In some ways, Series Two could be viewed as a large backdoor pilot for Russell T Davies' long-held dream of making an adult sci-fi show, an idea which became Torchwood, based around Captain Jack's version of the Institute run from Cardiff. Soon after this, another character who appeared in Series Two, classic companion Sarah Jane Smith, starred in her own spin-off show, The Sarah Jane Adventures. With the central show at the top of its game and in rude enough health to spawn two sister series, Doctor Who was truly travelling to brave new worlds.

Next month: Series Three... Have you met Miss Jones?

Saturday, 26 April 2014

The Amazing Spider-Films

It seems the whole world's gone webheaded this month as the latest film starring The Amazing Arachnid is released across the globe. For the last decade and a bit, as one of Marvel comic's biggest successes, Spider-Man has been hot property at the box office with Sam Raimi's original trilogy being so popular that a rebooted series swung into view a mere five years after the last lot finished. With some enduring characters, its hard to single out just why they do so well but with Spider-Man its clear that he remains ever-loved due to his being the only everyman super-hero. While numerous comic book creations fight costumed villains (and live in New York), few feel as fleshed out and believable than Spidey, with the best stories of the character featuring real heart. The films starring that web-shooting, wall-crawling, wise-cracking hero thankfully carry this to the big screen. Look out, it's...

Spider-Man (2002)

One of the first big comic book films of the 21st century, Spider-Man was a phenomenal hit at the time and still stands up today, even in our superhero-saturated world. Tobey Macguire makes for a likeable lead as, you all know how it goes, geeky high school kid turned Spider-Man and he's well supported  by Kirsten Dunst, who does the most with her damsel-in-distress role, the brilliant J.K Simmons as Parker's boss J. Jonah Jameson and Willem Dafoe, staying on the right side of ham as nemesis the Green Goblin. Its skilfully-directed by Raimi with grand, sweeping visuals of the urban vistas and is made by its mix of humour and emotion. This is how to do a superhero origin film.

 Spider-Man 2 (2004)

The first Spider-Man film could have been hard to live up to but thankfully things only improved for Spider-Man 2 with many claiming it to be one of the best films in the superhero genre. It sees Peter struggling to balance his crimefighting with his everyday alter-ego, while still trying to gain the affection of Mary Jane. Its even tighter than the first film in delivering an engaging story with some great set pieces plus Alfred Molina shines as the surprisingly tragic Doctor Octopus. Every Spider-film (and every superhero film, come to that) has had a lot to live up to ever since.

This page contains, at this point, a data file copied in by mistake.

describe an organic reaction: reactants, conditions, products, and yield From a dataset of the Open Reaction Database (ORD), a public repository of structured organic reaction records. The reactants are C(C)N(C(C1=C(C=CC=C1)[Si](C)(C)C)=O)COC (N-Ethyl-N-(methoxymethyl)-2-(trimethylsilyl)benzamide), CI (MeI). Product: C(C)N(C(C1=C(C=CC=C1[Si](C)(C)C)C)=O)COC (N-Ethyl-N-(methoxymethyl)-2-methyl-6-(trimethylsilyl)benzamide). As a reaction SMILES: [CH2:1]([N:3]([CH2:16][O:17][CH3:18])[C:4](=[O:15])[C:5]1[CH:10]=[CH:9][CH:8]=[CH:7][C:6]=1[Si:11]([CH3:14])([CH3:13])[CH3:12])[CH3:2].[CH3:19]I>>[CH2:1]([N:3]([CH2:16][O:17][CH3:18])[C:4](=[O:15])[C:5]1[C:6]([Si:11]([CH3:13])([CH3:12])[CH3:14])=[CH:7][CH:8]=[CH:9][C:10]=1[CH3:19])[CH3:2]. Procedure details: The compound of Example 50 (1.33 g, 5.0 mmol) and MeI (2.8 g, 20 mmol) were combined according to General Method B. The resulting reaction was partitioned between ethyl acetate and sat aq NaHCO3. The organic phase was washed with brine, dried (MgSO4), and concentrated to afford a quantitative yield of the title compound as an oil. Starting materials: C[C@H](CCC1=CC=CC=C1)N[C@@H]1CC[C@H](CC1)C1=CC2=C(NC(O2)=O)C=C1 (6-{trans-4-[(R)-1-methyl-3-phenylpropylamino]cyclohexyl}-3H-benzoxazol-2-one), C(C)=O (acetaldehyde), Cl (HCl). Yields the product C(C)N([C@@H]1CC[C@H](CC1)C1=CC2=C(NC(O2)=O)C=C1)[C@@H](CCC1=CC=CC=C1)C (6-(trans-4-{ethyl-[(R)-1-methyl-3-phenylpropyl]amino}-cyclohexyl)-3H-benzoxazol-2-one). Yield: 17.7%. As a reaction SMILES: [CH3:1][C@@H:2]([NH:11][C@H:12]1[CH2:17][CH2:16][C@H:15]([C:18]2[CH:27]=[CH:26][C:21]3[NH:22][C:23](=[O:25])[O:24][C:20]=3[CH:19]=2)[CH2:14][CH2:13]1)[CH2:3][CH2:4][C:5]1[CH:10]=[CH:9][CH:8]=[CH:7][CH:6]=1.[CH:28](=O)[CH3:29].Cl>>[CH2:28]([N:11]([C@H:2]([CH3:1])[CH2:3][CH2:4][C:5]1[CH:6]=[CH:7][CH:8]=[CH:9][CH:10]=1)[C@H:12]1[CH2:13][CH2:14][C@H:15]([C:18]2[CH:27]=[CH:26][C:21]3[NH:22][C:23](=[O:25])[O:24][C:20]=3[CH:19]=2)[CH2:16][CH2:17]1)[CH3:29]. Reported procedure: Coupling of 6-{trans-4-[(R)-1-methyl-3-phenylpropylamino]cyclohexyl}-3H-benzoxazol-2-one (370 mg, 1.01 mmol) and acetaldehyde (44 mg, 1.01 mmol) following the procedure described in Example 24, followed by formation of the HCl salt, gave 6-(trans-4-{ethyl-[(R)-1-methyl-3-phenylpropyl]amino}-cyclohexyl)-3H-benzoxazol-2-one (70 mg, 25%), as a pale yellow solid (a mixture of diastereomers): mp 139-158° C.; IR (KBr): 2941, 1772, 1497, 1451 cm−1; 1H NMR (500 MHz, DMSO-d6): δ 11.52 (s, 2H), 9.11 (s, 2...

Spider-Man 3 (2007)

Poor, misunderstood Spider-Man 3. Few superhero films have been so looked forward to only to be met with a truly venomous reaction. This blogger seems to be in the minority in that he finds it an entertaining adventure. It certainly is not as well held together as the previous entries in the series, and there are more elements to the story than can the director can manage, but it retains the core of the first two films while also suitably tying up the franchise's ongoing character threads. It is definitely not as bad as it often thought - I'll even defend the 'dancing in the street' scene as a deliberately cringe-inducing moment rather than a failure. There I said it.

The Amazing Spider-Man (2012)

With the first Spider-Man trilogy so recent in the memory, it is understandable that this reboot does not wholly step out of the original film's shadow. While it tries hard to spin a different take on Spidey's beginnings - e.g. the mystery of Peter's parents - the story is essentially the same as but without the directorial and storytelling flourish of before. However, the film is saved by Andrew Garfield, pitch perfect as awkward genius teen Peter, and Emma Stone as Gwen Stacey who's chemistry, outshining MacGuire's and Dunst's, makes any scene they're in - thankfully, most of the film - a joy to watch. Let's hope the sequel can provide a more memorable story as well as more from Garfield and Stone. If so, then - just like for Spidey himself - the sky's the limit.